BrokenTeepee | Oct 23, 2013 |
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Author nameRoleType of authorWork?Status
Elizabeth Chadwickprimary authorall editionscalculated
Scott, ChristopherNarratorsecondary authorsome editionsconfirmed
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Amazon.com Product Description (ISBN 0312288271, Hardcover)

Westminster, 1184-- in the court of King Henry, playful competition is about to turn into something far more serious. Young courtier Fulke FitzWarin would not be an obvious companion for Prince John, but the boy from the Welsh Marches is there as a reward for his family's loyalty to the crown. The FitzWarins are as proud as they are true, and when Fulke is accused by John of cheating during a game of chess, he cannot help but respond. Thus begins a bitter rivalry that will resonate throughout their lives.

The FitzWarins dream of reclaiming their family estate and title, Lords of the White Castle. After this quarrel with Fulke, however, John's vindictiveness leads to Fulke renouncing his allegiance and becoming a rebel outlaw.

In romance, too, Fulke is no closer to fulfilling his heart's desire. A youthful dalliance means nothing compared to his love for the spirited Maude le Vavasour, but marriage in medieval England is more about alliance than about love, and Fulke can only watch helplessly as Maude's father arranges a more suitable match. After all, what can Fulke offer Maude apart from a lifetime on the run....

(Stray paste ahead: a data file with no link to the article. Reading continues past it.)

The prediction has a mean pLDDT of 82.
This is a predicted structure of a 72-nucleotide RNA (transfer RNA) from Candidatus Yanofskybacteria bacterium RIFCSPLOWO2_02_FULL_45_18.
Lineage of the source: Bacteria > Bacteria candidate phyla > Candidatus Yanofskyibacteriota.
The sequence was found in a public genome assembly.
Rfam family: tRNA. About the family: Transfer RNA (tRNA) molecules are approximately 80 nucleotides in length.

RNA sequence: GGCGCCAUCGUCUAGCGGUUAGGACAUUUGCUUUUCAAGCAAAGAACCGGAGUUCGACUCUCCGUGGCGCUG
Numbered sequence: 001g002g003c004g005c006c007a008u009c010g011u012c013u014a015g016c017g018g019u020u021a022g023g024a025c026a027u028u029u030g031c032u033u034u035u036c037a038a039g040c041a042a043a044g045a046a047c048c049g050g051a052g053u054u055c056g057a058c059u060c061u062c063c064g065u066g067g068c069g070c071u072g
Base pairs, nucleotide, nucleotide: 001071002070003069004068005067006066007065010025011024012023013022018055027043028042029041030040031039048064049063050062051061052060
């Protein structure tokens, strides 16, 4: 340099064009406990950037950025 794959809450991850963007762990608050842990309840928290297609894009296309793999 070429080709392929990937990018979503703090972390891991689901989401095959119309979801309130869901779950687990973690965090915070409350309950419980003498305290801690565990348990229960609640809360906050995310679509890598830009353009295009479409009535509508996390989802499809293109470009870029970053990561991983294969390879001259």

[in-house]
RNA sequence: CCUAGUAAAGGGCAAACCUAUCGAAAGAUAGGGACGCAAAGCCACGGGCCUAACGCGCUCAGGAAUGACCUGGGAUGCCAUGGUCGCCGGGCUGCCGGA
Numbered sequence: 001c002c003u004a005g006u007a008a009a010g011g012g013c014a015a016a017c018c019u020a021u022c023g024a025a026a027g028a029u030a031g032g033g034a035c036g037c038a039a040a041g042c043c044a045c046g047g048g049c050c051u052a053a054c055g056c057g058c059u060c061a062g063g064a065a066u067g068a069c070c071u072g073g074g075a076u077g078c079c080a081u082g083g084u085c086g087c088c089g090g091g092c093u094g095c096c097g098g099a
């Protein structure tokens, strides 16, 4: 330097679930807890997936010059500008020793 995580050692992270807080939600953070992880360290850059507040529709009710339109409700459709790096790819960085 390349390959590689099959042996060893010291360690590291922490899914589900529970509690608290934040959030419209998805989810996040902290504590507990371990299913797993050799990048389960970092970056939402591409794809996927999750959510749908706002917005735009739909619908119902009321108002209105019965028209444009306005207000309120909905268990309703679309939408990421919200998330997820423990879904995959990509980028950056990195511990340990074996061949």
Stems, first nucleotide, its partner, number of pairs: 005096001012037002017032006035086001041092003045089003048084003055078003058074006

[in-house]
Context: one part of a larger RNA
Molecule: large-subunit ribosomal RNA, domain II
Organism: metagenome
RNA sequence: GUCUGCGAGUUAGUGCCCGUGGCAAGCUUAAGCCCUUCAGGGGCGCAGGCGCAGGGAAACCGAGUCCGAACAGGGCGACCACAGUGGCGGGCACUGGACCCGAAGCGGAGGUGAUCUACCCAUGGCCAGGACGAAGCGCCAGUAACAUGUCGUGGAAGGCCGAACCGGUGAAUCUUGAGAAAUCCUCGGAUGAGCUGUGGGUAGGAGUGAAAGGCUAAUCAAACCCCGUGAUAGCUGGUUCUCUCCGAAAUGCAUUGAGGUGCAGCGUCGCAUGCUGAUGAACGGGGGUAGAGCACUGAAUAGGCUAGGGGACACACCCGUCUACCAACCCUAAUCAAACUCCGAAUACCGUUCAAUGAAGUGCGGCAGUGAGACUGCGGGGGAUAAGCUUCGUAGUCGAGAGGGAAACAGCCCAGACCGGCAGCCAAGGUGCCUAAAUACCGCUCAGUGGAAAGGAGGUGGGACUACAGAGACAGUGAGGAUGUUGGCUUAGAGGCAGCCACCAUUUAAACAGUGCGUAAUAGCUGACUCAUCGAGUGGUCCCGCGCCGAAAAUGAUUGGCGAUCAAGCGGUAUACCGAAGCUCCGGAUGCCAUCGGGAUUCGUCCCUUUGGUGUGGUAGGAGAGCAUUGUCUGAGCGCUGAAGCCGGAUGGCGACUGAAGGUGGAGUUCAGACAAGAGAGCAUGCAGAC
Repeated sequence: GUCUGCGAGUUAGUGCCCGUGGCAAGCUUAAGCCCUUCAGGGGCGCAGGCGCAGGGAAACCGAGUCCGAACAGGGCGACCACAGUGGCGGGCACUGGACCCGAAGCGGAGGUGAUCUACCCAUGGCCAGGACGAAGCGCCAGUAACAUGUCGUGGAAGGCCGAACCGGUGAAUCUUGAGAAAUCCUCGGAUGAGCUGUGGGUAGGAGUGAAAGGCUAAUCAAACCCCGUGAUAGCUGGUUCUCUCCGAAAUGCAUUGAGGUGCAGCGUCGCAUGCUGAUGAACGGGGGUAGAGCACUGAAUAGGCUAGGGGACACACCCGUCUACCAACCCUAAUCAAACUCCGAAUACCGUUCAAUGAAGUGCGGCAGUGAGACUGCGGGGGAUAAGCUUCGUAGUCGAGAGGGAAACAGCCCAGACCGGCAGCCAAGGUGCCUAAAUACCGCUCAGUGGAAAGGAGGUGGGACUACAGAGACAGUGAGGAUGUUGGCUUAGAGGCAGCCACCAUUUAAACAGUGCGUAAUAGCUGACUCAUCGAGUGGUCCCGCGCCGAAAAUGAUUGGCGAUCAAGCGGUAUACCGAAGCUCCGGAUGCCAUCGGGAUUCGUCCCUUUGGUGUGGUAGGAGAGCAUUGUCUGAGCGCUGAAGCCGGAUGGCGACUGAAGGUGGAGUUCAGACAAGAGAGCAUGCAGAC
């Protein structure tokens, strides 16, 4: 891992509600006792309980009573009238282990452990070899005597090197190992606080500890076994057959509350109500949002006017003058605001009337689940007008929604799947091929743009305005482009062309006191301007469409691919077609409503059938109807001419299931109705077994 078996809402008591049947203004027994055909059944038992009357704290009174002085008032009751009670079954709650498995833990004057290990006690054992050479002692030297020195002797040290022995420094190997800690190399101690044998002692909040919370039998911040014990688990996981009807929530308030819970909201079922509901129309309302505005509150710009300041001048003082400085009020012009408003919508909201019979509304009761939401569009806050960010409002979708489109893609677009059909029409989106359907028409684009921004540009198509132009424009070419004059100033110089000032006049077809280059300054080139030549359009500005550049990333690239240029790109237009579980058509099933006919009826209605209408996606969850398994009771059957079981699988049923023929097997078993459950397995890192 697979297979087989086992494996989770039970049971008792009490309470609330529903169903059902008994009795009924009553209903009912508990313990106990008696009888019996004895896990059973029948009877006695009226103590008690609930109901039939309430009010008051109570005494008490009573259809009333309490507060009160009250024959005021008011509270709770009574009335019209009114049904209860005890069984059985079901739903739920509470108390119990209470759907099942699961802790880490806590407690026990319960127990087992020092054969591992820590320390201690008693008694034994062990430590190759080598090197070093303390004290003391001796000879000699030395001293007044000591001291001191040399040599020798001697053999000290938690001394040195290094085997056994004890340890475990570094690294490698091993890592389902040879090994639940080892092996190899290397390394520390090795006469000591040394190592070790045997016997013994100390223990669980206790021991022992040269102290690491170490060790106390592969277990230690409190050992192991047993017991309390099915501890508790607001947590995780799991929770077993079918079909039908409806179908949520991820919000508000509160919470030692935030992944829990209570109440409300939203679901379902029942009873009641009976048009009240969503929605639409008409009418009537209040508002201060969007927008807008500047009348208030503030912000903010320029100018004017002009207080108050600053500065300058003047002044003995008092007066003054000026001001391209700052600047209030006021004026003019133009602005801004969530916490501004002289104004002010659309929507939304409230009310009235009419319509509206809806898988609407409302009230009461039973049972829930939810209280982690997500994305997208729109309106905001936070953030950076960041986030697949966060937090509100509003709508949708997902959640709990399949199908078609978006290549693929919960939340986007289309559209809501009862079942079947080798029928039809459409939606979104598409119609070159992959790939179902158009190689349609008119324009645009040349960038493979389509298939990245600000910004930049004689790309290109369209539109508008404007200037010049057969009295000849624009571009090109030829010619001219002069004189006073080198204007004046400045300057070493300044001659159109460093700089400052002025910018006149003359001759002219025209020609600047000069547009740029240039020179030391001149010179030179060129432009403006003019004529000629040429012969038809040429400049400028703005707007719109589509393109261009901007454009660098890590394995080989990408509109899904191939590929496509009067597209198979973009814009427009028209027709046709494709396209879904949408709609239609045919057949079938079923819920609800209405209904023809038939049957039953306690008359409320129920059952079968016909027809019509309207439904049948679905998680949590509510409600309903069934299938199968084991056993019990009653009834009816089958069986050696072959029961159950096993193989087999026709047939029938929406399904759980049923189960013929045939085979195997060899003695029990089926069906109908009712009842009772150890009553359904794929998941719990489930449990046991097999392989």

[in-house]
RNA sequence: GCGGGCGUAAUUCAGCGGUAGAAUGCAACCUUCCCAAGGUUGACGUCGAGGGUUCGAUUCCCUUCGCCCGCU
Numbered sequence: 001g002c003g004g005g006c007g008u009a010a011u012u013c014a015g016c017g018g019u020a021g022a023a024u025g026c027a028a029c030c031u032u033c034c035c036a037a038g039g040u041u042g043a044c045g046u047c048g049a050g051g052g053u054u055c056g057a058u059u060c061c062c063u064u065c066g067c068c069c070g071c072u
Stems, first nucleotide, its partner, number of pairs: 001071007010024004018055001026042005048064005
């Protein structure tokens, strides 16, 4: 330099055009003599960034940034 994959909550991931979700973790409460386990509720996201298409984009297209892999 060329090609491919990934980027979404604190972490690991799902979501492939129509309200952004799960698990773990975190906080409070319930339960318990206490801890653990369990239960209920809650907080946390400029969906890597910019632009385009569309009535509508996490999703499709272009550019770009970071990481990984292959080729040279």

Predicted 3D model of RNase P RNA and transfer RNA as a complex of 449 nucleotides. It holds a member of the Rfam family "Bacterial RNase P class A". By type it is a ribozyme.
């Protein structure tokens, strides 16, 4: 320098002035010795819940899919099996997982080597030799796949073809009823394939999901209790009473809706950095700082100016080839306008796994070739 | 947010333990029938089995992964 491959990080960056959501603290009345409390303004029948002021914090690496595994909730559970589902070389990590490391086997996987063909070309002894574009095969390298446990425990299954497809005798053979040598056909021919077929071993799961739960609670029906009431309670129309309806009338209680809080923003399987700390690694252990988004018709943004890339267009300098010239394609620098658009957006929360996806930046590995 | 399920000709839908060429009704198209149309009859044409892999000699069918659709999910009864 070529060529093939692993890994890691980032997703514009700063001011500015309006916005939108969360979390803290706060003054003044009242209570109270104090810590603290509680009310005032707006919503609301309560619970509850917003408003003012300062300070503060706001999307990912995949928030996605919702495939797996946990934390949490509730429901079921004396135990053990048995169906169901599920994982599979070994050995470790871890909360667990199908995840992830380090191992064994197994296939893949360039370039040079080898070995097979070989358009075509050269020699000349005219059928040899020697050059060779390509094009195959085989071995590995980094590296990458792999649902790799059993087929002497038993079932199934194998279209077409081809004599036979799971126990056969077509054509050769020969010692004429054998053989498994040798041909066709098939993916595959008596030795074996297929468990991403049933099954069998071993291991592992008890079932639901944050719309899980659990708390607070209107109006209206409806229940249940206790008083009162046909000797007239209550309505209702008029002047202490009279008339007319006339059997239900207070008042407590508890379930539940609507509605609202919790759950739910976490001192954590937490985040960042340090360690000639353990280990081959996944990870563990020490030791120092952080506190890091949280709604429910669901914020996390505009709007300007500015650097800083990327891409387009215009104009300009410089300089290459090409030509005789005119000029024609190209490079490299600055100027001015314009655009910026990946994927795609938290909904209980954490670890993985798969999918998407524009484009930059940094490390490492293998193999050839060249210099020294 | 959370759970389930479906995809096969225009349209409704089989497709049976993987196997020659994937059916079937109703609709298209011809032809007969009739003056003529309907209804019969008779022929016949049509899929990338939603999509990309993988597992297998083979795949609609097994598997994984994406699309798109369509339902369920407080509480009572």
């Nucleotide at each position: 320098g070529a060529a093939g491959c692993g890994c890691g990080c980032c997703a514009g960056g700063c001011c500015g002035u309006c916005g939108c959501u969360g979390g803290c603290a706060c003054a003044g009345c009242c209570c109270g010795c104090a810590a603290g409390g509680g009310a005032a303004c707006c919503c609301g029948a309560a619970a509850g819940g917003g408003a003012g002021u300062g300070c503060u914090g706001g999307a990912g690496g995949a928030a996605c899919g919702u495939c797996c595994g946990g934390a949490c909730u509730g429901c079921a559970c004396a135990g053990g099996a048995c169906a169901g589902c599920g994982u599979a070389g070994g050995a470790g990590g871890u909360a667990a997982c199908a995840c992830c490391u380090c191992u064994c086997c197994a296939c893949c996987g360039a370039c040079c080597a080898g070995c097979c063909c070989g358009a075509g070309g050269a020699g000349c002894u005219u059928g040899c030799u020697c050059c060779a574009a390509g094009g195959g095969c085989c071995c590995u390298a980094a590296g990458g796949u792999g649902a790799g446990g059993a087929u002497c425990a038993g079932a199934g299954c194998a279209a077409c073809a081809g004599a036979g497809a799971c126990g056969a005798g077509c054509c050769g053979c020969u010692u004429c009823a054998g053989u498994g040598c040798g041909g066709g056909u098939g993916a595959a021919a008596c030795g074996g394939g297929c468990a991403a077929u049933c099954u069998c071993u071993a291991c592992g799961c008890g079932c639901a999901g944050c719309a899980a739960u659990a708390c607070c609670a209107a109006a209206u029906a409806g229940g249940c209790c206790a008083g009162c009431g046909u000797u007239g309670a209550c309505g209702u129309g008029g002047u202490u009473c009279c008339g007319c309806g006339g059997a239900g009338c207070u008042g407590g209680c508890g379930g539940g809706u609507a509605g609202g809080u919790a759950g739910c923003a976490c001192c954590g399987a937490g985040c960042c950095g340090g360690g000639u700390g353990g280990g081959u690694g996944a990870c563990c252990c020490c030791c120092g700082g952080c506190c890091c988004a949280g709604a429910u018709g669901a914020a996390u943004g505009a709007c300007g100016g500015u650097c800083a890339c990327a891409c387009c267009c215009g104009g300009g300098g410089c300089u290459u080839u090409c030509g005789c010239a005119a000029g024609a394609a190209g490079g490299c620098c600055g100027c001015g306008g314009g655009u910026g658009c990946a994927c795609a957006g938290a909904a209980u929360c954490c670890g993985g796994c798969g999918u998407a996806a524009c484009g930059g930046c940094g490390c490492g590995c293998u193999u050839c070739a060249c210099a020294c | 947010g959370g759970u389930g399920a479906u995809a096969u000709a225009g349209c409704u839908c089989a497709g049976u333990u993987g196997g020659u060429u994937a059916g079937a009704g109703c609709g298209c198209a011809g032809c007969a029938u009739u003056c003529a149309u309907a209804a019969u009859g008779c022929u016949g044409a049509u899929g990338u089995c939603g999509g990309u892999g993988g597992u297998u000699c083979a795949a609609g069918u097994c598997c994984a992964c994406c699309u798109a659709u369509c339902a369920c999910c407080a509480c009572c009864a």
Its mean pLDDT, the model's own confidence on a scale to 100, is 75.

With all the intrigue and pageantry that bring the twelfth century vividly to life, this award-winning novelist spins us an irresistible tale of a deadly rivalry and an impossible love.

(retrieved from Amazon Thu, 12 Mar 2015 18:21:20 -0400)

(see all 3 descriptions)

Based on a remarkable true story of honour, treachery and love spanning the turbulent reigns of four great Mediaeval kings. Award-winning author Elizabeth Chadwick brings the thirteenth century vividly to life in the tale of Fulke FitzWarin. From inexperienced young courtier to powerful Marcher lord, from loyal knight to dangerous outlaw, from lover of many women to faithful husband, Fulke's life story bursts across the page in authentic detail. A violent quarrel with Prince John, later King John, disrupts Fulke's life ambition to become 'Lord of the White Castle' and leads him to rebel. There are perils for John at every turn. No less dramatic is the dangerous love that Fulke harbours for Maude Walter, a wealthy widow whom John wants for himself. Negotiating a maze of deceit, treachery and shifting political alliances Fulke's striving is rewarded, but success is precarious. Personal tragedy follows the turbulence of the Magna Carta rebellion, culminating in the destruction of everything for which Fulke has fought.… (more)